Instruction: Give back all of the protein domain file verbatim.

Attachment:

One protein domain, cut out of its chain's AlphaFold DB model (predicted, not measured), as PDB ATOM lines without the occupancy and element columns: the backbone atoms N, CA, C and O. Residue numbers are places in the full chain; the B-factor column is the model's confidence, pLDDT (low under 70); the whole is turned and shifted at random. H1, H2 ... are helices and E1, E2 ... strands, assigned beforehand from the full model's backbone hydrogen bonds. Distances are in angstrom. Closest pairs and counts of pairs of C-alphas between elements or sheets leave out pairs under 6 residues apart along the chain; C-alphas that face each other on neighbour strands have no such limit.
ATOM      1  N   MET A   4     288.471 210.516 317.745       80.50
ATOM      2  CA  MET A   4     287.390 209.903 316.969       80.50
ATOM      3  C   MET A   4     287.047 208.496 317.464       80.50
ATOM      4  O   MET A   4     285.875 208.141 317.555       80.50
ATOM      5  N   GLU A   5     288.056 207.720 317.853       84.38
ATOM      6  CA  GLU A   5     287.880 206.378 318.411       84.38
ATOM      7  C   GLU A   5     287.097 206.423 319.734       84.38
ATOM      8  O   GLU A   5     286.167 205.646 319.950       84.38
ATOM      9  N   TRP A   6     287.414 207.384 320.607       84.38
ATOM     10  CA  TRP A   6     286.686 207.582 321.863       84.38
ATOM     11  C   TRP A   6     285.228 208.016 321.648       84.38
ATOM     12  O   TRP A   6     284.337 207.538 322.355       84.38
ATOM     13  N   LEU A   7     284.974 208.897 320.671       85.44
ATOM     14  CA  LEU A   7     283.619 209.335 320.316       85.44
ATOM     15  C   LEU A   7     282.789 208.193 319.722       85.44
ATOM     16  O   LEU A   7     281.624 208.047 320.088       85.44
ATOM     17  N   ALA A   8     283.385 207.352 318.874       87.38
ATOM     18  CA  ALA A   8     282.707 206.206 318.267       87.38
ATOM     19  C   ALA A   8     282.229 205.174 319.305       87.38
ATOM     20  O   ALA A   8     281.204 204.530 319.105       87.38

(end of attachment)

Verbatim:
One protein domain, cut out of its chain's AlphaFold DB model (predicted, not measured), as PDB ATOM lines without the occupancy and element columns: the backbone atoms N, CA, C and O. Residue numbers are places in the full chain; the B-factor column is the model's confidence, pLDDT (low under 70); the whole is turned and shifted at random. H1, H2 ... are helices and E1, E2 ... strands, assigned beforehand from the full model's backbone hydrogen bonds. Distances are in angstrom. Closest pairs and counts of pairs of C-alphas between elements or sheets leave out pairs under 6 residues apart along the chain; C-alphas that face each other on neighbour strands have no such limit.
ATOM      1  N   MET A   4     288.471 210.516 317.745       80.50
ATOM      2  CA  MET A   4     287.390 209.903 316.969       80.50
ATOM      3  C   MET A   4     287.047 208.496 317.464       80.50
ATOM      4  O   MET A   4     285.875 208.141 317.555       80.50
ATOM      5  N   GLU A   5     288.056 207.720 317.853       84.38
ATOM      6  CA  GLU A   5     287.880 206.378 318.411       84.38
ATOM      7  C   GLU A   5     287.097 206.423 319.734       84.38
ATOM      8  O   GLU A   5     286.167 205.646 319.950       84.38
ATOM      9  N   TRP A   6     287.414 207.384 320.607       84.38
ATOM     10  CA  TRP A   6     286.686 207.582 321.863       84.38
ATOM     11  C   TRP A   6     285.228 208.016 321.648       84.38
ATOM     12  O   TRP A   6     284.337 207.538 322.355       84.38
ATOM     13  N   LEU A   7     284.974 208.897 320.671       85.44
ATOM     14  CA  LEU A   7     283.619 209.335 320.316       85.44
ATOM     15  C   LEU A   7     282.789 208.193 319.722       85.44
ATOM     16  O   LEU A   7     281.624 208.047 320.088       85.44
ATOM     17  N   ALA A   8     283.385 207.352 318.874       87.38
ATOM     18  CA  ALA A   8     282.707 206.206 318.267       87.38
ATOM     19  C   ALA A   8     282.229 205.174 319.305       87.38
ATOM     20  O   ALA A   8     281.204 204.530 319.105       87.38